The Franklin County Board of Elections will hear a protest to a group's call for voter-approved campaign-finance reform in Columbus.
During its regular meeting scheduled for Monday, Jan. 13, the elections board will hear a complaint about the Columbus Coalition for Responsive Government's plans to seek voter approval of an issue that effectively gives candidates for Columbus City Council and the mayor's office access to public money if they set voluntary caps on their campaigns.
Brian Rothenberg, executive director of the liberal group Progress Ohio, has filed a protest with the elections board, saying the coalition's efforts don't really accomplish its objective of limiting campaign contributions.
Rothenberg, who is acting independently on the issue, not on behalf of Progress Ohio, said the ballot measure essentially creates a system whereby candidates keep taxpayer funds, but will likely never face contribution or expenditure limits.
For example, an independent, outside group could pour money into a campaign, effectively breaking the cap, even without the candidates' consent, he said.
Ben Piscitelli, spokesman for the board of elections, said protests about ballot issues are heard from time to time, but most aren't granted.
They generally involve significant flaws, such as someone failing to sign or date documents as required, Piscitelli said.
Disputes resulting in a tie vote by elections board members are forwarded to the secretary of state. They could also end up in court if a judge decides to take the case, he said.
Rothenberg said he'd like to see better review mechanisms upfront, such as having the city attorney review ballot language before an issue goes in front of voters.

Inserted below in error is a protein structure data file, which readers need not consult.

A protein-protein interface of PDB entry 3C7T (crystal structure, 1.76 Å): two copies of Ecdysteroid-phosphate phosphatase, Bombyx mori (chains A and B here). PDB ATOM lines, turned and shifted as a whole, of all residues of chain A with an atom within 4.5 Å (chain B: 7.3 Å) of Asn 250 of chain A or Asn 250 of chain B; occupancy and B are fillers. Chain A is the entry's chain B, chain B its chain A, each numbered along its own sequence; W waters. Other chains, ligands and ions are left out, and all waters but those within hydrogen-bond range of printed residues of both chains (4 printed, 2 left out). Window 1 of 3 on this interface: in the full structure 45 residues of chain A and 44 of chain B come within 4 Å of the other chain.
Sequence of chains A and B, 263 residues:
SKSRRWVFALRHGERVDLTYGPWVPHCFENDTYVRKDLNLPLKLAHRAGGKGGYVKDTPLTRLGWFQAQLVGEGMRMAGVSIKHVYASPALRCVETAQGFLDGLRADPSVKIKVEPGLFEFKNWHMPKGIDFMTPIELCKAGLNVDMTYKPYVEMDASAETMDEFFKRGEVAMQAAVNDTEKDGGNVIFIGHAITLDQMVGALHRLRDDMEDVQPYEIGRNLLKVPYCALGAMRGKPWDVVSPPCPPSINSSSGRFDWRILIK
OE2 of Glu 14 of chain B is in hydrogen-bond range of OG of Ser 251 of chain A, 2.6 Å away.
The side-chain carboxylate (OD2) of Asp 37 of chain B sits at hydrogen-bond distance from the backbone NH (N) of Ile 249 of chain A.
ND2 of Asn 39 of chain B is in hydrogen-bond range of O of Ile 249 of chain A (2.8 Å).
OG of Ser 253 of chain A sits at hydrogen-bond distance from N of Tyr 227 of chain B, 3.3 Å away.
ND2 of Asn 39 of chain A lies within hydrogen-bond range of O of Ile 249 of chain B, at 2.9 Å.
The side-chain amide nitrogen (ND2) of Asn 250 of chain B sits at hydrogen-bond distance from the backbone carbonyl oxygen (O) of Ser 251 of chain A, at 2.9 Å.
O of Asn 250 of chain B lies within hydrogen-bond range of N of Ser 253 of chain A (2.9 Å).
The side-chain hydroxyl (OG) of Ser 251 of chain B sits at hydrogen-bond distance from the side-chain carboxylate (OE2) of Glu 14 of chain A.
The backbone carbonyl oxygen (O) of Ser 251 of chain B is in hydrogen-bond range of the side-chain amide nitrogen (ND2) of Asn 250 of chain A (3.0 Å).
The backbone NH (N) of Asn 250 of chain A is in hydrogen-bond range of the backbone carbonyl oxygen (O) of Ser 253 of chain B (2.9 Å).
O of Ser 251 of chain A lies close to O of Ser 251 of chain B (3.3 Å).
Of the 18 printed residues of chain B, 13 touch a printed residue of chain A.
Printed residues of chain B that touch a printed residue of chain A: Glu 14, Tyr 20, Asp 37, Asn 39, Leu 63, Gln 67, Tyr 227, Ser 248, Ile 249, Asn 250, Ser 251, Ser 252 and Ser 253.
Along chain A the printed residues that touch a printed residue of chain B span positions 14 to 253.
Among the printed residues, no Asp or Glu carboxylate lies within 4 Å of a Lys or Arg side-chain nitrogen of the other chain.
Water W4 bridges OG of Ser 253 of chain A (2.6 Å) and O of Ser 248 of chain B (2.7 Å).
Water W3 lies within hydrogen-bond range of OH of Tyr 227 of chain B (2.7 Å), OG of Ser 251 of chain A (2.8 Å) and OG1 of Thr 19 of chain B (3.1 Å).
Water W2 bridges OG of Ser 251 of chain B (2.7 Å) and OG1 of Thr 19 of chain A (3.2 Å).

He said he also wishes the coalition would have consulted a broader swath of people in the community who are interested in campaign-finance reform.
"I've always believed that campaign finance (reform) is a good idea, that the best defense is public scrutiny and disclosure rules," Rothenberg said.
"But there needs to be more campaign finance reform in general that's meaningful and impactful."
Jonathan Beard, spokesman for the coalition, said there are many safeguards in place to protect taxpayers and candidates who opt-in to the system.
For example, there's a liquidated damages clause that requires candidates who exceed the cap to pay back $3 for every $1 they receive in public money, he said.
That excludes money contributed by outside groups, as long as there's no coordination between the candidate and those groups, Beard said.
He said the coalition is trying to create fair and competitive campaigns, and that the current political structure locks qualified people out of races because of money.
"We realize our legislation is the first word and not the last word" on campaign-finance reform, Beard said.
"Obviously, we hope to be on the ballot," he said.
"I think there are some people in Columbus who don't want this on the ballot and they're looking for any possible means to keep people from voting on what's very obviously needed."
On Nov. 7 -- two days after three well-funded City Council incumbents were re-elected -- the coalition, in calling for campaign-finance reform, dropped off petitions at City Hall containing nearly 23,000 signatures.
The board of elections returned petitions to the city clerk Dec. 16 to show that enough valid signatures were submitted to place the issue on the ballot, Piscitelli said.
The board found 9,284 valid signatures among the 22,823 submitted. Petitioners needed 4,478 valid signatures, or 5 percent of the 89,571 votes cast in the 2013 municipal election, Piscitelli said.